Holocaust Survivor Shares Powerful Story with Students

Holocaust Memorial Day 2023 talk
Mindu Hornick MBE (centre) with University Vice Chancellor and Chief Executive, Professor David Green (left), and Senior Lecturer in PGCE Religious Education, Rebecca Davidge (right)

Mindu shared her powerful story to a packed lecture theatre, which included students, in particular teaching students who have been learning about Holocaust Education as part of their PGCE studies, staff and some local schoolchildren.

She told them of her harrowing experiences at the Auschwitz concentration camp (to which she was sent at 12 years old) and in a slave labour camp in Germany, as part of events to mark the upcoming Holocaust Memorial Day [on Friday January 27].

Mindu said there were lots of events planned in schools in the lead up to Holocaust Memorial Day involving survivors. “We’re the ones driving it because we feel it’s very important that people don’t forget and hopefully they’ll take on board the lessons which should have been learnt from the Holocaust,” she said.

“It was wonderful [to speak to the students]. They were very receptive, but you see they were prepared. It’s important that students should be prepared before Holocaust survivors speak to them. These [students] are more informed, so Holocaust education in schools is very important.”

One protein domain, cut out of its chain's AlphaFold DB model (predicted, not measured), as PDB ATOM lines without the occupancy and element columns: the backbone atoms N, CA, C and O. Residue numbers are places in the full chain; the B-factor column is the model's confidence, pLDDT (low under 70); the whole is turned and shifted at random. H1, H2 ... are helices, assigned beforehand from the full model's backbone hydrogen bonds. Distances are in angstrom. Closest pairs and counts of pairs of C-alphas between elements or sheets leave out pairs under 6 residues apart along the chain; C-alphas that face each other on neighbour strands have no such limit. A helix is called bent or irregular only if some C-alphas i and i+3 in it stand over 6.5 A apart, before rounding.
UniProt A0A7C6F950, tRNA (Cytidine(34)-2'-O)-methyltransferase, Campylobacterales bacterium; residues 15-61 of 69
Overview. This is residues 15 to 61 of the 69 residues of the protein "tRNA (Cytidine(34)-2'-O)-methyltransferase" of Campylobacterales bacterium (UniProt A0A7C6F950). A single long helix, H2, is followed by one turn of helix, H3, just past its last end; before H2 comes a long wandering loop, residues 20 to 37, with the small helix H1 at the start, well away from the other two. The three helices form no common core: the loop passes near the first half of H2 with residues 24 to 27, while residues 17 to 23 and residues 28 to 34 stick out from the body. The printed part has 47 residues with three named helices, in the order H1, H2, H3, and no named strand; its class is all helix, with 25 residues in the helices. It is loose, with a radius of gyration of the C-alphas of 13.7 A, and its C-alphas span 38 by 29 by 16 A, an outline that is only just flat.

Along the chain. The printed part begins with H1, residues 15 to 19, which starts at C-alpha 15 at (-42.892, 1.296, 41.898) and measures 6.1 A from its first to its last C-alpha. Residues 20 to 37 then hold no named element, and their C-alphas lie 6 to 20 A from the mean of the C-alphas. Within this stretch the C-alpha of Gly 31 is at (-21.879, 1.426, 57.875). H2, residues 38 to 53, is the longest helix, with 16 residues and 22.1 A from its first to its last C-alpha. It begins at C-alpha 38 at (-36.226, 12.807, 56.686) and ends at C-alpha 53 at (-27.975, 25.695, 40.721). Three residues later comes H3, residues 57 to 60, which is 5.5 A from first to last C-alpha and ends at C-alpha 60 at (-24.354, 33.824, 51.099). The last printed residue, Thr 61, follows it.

Mindu has a longstanding association with the University and was awarded an Honorary Doctorate by the University in 2018 in recognition of her tireless work on community cohesion.

She also reflected in her talk on this year’s Holocaust Memorial Day theme, ‘Ordinary People’. The theme aims to highlight the ordinary people who let genocide happen, the ordinary people who actively perpetrated genocide and the ordinary people who were persecuted. But it also urges us to consider how ordinary people can make a difference in challenging prejudice now.

Holocaust Memorial Day marks the anniversary of the liberation of Auschwitz-Birkenau, the largest Nazi death camp. It is a day set aside to remember the six million Jews murdered in the Holocaust, and the millions of people killed in Nazi Persecution and in subsequent genocides.

Megan Cutler, a trainee teacher on the PGCE Secondary RE course, said: “Mindu is an exceptional woman, and it was a privilege to hear her story first-hand. Authentic voices discussing the Holocaust are essential to Holocaust education, and I will use her story as a basis for teaching about the importance of speaking out against hatred and discrimination.”